Waiting for Synthesis
By Wendy Rickard
The news about computers and communications technologies bears a striking resemblance to the dialectic cycle of thesis, antithesis, synthesis. The thesis (a trend) is presented, the antithesis (a countertrend) emerges to challenge the arguments offered by the thesis, and a synthesis ultimately is achieved, resulting in a higher stage of truth.
This cycle can be traced throughout the short history of technology in the 20th century. The space programs, both in the United States and in the former USSR, began with big promises and even bigger support. That support waned, however, as the potential--and the value--of those programs came into question. Not long after the first crop of experts began extolling the fantastic benefits the space program held for research, medicine, agriculture, and defense, a new crop of experts began feverishly warning us that our hopes were mislaid; those programs were costly, wasteful, poorly implemented, and incapable of making good on their promises.
In today's lexicon, the conditions of the information age, which will officially begin on 1 January 2001, one year later than most believe, are being set by the rapid proliferation of computers and communications technologies. New technologies, we are told, are driving the global economy, changing the landscape of business (and the requisite skills for business productivity), offering new hope for an education renaissance, and giving us more interesting ways to spend our money and our leisure time. Although none of us has wanted to suffer the pain of the transition (learning new skills, changing the way we bank and shop, buying a computer for the kids), the information age seems like a pretty nice place to be.
Now the countertrend emerges. Over the past year or two, the mainstream media, social scientists, and other experts are finding a cancer in this glorious machine. Newsweek magazine drew worldwide attention with its cover story two years ago on the Internet, children, and pornography. The wolf in sheep's clothing was revealed: the new medium, which promised to give our children access to the world's libraries and museums suddenly became a harbinger of pedophiles, stalkers, and dirty pictures. Worse, the potential for computer and communications technologies to improve education in our classrooms and enable lifelong learning, we are now told, is nothing short of dangerous myth, or in the words prominently displayed on the cover of the July 1997 issue of The Altantic Monthly, "educational malpractice."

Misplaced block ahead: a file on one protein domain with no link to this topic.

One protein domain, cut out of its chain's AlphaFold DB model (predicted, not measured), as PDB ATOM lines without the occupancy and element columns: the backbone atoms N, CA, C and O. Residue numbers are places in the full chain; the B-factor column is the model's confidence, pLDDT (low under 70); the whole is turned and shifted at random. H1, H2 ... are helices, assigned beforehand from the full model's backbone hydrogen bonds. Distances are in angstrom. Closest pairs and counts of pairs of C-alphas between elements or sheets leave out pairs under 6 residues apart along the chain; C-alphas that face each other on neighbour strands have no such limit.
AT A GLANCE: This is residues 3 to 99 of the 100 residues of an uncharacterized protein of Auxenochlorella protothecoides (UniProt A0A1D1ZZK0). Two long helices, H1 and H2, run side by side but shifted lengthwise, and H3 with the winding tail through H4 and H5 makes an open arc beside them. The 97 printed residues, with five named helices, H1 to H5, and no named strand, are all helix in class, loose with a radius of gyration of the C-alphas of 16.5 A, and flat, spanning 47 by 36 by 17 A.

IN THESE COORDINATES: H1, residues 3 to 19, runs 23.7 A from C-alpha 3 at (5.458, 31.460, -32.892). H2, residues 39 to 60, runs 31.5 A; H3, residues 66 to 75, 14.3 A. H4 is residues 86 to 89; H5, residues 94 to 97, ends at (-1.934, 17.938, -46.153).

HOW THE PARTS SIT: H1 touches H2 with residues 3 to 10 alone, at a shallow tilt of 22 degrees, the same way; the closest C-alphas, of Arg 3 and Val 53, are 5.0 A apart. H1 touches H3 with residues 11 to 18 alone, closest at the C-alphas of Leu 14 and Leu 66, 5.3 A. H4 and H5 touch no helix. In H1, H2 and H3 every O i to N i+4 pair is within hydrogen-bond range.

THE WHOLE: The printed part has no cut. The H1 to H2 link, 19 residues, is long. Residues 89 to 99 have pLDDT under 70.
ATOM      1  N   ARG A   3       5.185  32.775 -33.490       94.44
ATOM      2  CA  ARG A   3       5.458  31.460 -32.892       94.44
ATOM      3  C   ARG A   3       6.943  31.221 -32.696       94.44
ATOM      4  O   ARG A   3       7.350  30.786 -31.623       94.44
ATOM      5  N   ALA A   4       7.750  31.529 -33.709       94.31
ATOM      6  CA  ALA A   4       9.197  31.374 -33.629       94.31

Education has become a hotbed of points and counterpoints on the question of computers and communications and it is here that the countertrend is most critical. Parents are finding out in the New York Times that "a poll of teachers last year ranked computer skills and media technology as more important that the study of biology, chemistry, physics, classical literature or European history" (July 7, 1997, p. D3). In many parts of the developed world, and most certainly in the United States, we are being told that not only are our school districts' small coffers being spent on computers but that there is no evidence that computers improve education. They may, in some cases, diminish a child's ability to learn.